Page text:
BOLINGBROOK – Local business leader Mir Ali describes the first time Pakistan’s flag was raised outside the village as a landmark event within the Pakistani and Bolingbrook communities.
“The first Pakistani people moved to Bolingbrook about 25 years ago,” Ali said. “And 22 years ago, Talat Rashid, a planning commissioner and founder of Bolingbrook’s Association of Pakistani Americans, lobbied that the flag be raised on Pakistani Independence Day.”
About 20 families witnessed Bolingbrook’s first Pakistani flag hoisting ceremony and Ali explains that the inaugural proceeding steadily evolved into Bolingbrook’s annual Pakistan Day – an event that is attended by locals and visitors from Iowa, Ohio and Canada – and shed light on Bolingbrook’s burgeoning Pakistani community.
“Bolingbrook is the only town in the nation that holds such a historic ceremony where the Pakistani flag has been hoisted for 22 years and the Consulate General of Pakistan has always attended,” Ali said. “What started out as a ceremony with only 20 families has grown into a celebration with over 10,000 people.”
Since that initial event, Ali, too, has become a driving force in preserving and ushering Pakistani culture to the Bolingbrook community.
A native of Pakistan, Ali emigrated to Glen Ellyn when he was 2 years old. He later received a bachelors in business administration from UC Berkeley, then returned home to the western suburbs.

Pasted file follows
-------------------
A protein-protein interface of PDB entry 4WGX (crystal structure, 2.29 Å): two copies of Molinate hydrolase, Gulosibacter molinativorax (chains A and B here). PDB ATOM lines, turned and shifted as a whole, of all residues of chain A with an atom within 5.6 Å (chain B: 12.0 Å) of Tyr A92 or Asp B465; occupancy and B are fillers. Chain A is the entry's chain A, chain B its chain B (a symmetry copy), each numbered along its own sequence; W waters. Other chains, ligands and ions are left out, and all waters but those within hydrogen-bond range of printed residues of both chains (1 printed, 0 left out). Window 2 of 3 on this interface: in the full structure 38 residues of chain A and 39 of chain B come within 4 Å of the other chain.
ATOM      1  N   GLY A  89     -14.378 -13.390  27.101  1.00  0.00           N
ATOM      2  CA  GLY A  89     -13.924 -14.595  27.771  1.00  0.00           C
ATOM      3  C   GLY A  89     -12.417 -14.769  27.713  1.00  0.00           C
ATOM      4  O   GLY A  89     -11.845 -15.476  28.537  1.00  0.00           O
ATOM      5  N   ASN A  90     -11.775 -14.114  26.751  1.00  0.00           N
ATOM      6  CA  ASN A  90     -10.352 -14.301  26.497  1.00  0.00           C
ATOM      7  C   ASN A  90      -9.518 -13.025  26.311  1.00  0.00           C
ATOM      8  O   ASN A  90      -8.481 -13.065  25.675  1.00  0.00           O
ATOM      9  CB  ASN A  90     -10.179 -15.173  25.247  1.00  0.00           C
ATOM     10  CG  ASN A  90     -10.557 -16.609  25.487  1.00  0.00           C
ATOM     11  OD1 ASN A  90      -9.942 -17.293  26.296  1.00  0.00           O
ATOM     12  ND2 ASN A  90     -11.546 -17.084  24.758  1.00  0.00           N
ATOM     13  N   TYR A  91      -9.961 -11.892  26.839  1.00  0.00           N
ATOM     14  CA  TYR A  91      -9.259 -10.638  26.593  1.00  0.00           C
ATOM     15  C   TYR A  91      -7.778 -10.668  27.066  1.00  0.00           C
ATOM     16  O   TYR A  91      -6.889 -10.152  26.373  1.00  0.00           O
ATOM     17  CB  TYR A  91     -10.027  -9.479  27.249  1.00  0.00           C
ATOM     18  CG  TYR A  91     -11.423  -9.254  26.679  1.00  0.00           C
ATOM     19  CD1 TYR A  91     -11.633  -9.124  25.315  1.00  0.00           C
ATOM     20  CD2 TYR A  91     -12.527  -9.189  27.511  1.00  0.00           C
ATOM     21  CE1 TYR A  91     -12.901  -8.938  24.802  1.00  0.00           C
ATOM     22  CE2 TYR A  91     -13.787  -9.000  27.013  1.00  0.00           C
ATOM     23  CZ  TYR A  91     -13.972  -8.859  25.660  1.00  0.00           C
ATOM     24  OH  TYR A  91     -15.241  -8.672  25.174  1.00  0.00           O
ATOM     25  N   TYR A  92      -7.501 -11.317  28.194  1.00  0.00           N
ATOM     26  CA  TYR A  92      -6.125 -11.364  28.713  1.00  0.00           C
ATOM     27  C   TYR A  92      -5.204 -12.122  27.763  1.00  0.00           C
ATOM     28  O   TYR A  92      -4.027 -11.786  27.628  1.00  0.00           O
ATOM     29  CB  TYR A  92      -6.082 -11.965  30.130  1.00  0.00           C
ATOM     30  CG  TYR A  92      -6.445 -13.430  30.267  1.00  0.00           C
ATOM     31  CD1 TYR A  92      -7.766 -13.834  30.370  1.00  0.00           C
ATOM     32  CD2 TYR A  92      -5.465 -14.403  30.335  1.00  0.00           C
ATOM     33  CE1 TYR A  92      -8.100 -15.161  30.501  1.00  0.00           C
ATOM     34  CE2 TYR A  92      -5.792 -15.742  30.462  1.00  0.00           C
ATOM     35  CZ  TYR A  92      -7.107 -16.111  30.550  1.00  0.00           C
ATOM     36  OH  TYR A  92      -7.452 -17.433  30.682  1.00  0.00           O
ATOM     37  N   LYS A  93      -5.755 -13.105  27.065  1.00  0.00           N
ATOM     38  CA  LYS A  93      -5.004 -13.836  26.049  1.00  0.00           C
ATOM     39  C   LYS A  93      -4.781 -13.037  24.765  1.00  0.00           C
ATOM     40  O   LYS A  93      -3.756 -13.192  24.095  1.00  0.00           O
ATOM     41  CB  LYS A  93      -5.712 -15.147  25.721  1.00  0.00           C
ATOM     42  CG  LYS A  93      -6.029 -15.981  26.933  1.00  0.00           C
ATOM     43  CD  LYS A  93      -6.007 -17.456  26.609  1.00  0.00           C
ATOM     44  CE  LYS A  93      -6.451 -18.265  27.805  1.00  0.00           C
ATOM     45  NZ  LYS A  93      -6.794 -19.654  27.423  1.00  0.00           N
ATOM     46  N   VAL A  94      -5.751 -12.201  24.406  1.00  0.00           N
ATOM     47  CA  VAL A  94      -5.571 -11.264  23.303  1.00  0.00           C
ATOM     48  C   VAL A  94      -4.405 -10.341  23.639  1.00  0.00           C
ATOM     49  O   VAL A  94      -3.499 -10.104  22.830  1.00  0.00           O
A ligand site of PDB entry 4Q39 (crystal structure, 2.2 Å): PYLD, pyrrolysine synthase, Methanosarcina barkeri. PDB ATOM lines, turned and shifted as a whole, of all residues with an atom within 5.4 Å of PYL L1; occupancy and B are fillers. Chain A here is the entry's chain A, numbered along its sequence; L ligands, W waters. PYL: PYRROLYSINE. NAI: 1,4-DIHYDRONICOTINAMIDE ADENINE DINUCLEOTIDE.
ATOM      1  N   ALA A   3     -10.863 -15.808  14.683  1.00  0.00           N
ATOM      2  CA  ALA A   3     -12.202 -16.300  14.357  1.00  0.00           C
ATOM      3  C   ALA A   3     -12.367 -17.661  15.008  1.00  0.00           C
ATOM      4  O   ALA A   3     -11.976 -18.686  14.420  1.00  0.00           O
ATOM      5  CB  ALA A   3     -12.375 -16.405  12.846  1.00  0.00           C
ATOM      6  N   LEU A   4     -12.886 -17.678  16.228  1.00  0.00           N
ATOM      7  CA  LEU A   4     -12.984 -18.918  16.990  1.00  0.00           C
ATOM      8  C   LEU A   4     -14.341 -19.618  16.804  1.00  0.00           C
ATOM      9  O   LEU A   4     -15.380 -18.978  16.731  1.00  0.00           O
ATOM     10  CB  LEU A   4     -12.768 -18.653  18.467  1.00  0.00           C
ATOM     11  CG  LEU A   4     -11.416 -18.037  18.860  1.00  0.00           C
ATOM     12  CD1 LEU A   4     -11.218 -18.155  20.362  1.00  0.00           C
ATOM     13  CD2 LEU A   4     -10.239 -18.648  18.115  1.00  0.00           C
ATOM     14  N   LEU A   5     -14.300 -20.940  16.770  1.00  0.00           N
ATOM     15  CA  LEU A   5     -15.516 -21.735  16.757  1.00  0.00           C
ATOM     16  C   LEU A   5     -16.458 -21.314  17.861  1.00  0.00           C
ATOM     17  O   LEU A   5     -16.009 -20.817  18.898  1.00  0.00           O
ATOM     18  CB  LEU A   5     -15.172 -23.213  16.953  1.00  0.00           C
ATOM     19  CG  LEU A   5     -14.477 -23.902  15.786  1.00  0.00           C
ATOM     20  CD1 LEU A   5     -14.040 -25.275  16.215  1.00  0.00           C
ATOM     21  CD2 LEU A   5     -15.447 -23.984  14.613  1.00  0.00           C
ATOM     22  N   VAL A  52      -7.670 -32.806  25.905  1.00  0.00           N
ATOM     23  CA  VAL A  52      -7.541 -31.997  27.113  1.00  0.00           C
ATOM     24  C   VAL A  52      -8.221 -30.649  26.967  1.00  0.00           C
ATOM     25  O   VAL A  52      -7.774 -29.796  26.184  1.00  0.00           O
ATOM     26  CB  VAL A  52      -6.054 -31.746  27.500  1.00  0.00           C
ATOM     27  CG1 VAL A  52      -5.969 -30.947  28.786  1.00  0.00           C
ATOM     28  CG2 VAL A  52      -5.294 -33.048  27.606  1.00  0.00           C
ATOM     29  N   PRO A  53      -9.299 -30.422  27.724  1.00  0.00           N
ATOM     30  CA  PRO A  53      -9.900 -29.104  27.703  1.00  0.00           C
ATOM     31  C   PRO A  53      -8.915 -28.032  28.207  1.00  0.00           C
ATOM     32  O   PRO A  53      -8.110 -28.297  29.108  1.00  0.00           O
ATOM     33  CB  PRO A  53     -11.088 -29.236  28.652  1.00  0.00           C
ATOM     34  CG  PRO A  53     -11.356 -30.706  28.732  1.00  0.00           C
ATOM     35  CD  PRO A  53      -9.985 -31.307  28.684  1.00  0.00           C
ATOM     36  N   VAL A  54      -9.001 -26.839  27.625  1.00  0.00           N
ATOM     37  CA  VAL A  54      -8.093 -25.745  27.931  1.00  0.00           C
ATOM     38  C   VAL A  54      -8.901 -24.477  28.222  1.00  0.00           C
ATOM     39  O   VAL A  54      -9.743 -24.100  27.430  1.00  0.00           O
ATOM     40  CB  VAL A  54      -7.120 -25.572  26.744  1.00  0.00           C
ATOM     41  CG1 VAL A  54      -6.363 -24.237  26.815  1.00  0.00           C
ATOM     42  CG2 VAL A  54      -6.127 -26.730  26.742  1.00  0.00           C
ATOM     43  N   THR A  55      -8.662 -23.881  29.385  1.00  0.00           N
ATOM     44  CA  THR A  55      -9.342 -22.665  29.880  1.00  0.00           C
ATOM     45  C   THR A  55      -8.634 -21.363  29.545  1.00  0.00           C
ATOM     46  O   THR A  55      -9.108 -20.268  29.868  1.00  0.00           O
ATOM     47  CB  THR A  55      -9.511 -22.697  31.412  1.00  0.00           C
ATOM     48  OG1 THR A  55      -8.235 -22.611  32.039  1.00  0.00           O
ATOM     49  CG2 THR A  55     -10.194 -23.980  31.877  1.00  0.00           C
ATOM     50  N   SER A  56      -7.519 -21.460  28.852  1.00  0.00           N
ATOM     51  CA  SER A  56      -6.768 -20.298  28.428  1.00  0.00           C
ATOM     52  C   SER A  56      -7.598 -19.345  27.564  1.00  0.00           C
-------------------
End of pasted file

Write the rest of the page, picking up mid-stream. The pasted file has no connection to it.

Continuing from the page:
“About 90 percent of my family lives in the Chicagoland area, so this will always be home to me,” Ali said. “I was looking at places to settle and Bolingbrook seemed like a great fit – a diverse, tight-knit community full of opportunity.”
Currently, Ali is the director of operations for Shamrock Companies – a Yumm! Brands franchisee with more than 40 KFC and Taco Bell locations throughout the midwest. Additionally, he is the president and CEO of Midwest Brass and Marble, a wholesale stone and metal retailer.
His mission to serve and help others extends far beyond the business world.
About 10 years ago, Ali founded the Bolingbrook Youth Cricket League and Bolingbrook Premier League, volunteer-run organizations that work to make cricket both accessible and affordable to people of all ages. The organization helped establish two cricket fields in Bolingbrook and more than 130 children have graduated from the youth league.
In addition, Ali also started the “Wickets not Tickets” initiative, a program geared toward underprivileged teens – many of whom are first and second generation immigrants – who are experiencing difficulties acclimating to American society.
“Youth has been our focus since day one,” Ali said. “We have tried to grow the sport on a grassroots level and use cricket as a device to keep children out of trouble.”